It had better hold up. Consumers are more dependent than ever on income growth to support their spending. In April, personal income rose 0.4%, following March's 0.6% advance. Rising wages and salaries, reflecting more jobs and a longer workweek, accounted for about half of the April gain.
However, after higher prices and taxes, real disposable income, which is more closely correlated with spending, dropped 0.5%. Tax payments jumped a hefty $35 billion in April, much of which came out of household savings. Savings as a percentage of disposable income dipped to a skimpy 3.5% in April. During the past half year, the savings rate has averaged only 3.7%, the lowest for any six months in 41/2 years. That's so puny that consumers are likely to use some of their income gains in coming months to rebuild their nest eggs, which will leave less income for the shopping malls.
At the same time, higher interest rates are slowing housing demand and purchases of home-related durable goods, two sectors that were big contributors to growth last year. In fact, higher rates may already be taking a toll. Sales of new single-family homes dropped 6.8% in April to an annual rate of 683,000 (chart), and the nation's homebuilders report that buyer traffic in May was off sharply from its December peak.
With 30-year fixed-rate mortgages averaging 8.68% in late May, according to HSH Associates, and with new mortgage applications falling, weaker sales are not surprising. Mortgage rates are up nearly two percentage points from their October lows, a rise that adds about $140 to the monthly payment on a $100,000 mortgage. That's enough to present a big hurdle for some potential home buyers, especially first-timers.
In fact, home buying may have peaked already. April sales were slightly below the first-quarter average, which was well below the strong fourth-quarter showing. Still, sales might make one last stand. The University of Michigan's May consumer survey of home buying conditions showed a surge in households who think it's a good time to buy in advance of rising rates. But even if that demand materializes, housing should be a drag on second-half economic growth.
In the face of higher interest rates and slowing domestic demand, manufacturing activity seems destined to taper off, as well. Already, factory orders for durable goods, which are especially sensitive to interest rates, dipped in April. Moreover, the National Association of Purchasing Management reports that industrial activity in May leveled off (chart).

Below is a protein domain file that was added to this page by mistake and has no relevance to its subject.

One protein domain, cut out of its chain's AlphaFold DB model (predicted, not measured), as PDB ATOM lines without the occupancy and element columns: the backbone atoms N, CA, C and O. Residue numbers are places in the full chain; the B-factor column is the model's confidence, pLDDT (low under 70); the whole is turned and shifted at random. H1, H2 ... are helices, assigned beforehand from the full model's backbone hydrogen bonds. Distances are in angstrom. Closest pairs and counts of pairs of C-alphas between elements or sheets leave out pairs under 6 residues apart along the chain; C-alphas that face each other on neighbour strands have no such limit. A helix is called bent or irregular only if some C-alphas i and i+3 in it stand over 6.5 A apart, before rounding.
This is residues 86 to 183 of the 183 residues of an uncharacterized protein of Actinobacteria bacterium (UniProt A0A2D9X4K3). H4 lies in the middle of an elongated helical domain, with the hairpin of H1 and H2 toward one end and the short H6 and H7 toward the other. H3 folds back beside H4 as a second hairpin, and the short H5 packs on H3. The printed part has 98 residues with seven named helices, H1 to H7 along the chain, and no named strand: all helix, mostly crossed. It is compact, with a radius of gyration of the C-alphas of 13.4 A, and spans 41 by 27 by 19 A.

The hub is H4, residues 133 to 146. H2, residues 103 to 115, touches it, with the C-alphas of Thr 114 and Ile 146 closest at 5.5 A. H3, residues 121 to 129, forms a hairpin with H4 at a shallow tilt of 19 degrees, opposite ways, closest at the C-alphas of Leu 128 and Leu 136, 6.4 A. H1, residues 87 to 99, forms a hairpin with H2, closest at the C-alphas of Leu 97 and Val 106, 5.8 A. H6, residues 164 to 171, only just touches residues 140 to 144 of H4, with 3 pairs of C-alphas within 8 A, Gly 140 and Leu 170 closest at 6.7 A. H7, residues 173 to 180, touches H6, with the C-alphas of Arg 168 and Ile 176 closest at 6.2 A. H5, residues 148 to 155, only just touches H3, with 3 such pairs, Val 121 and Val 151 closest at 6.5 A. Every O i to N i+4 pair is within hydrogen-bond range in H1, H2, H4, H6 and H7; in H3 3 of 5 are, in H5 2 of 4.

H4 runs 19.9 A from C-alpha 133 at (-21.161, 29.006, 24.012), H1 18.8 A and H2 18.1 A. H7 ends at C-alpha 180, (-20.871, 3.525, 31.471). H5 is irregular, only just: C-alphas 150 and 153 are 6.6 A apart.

The purchasing managers' index stayed at 57.7% last month, no higher than it was back in January. Although the NAPM's price index rose to 71.5% from 63.2% in April, which sent the bond market into another tizzy on the morning of June 1, the index of new orders fell, and the production index fell for the second consecutive month.
Auto makers and parts suppliers are likely to see the sharpest cutbacks in the second quarter. According to vehicle production schedules, the seasonally adjusted annual rate of May output, to be reported in the Federal Reserve's summary of May industrial output on June 15, will be down considerably from the April rate. That drop would also have an impact on parts suppliers, and it would exert a major drag on second-quarter industrial production and on real GDP growth, as well.
Clearly, the economy is not in any recession danger from rising rates, at least not yet. In fact, if the growth slowdown continues to emerge amid further signs that inflation isn't even on the radar screen, the combination would be just the tonic that the financial markets are craving. In particular, it might even bring the bond market out of its funk and set the stage for lower long-term interest rates. And in the longer term, swapping slower growth for lower long rates could extend the life of the expansion.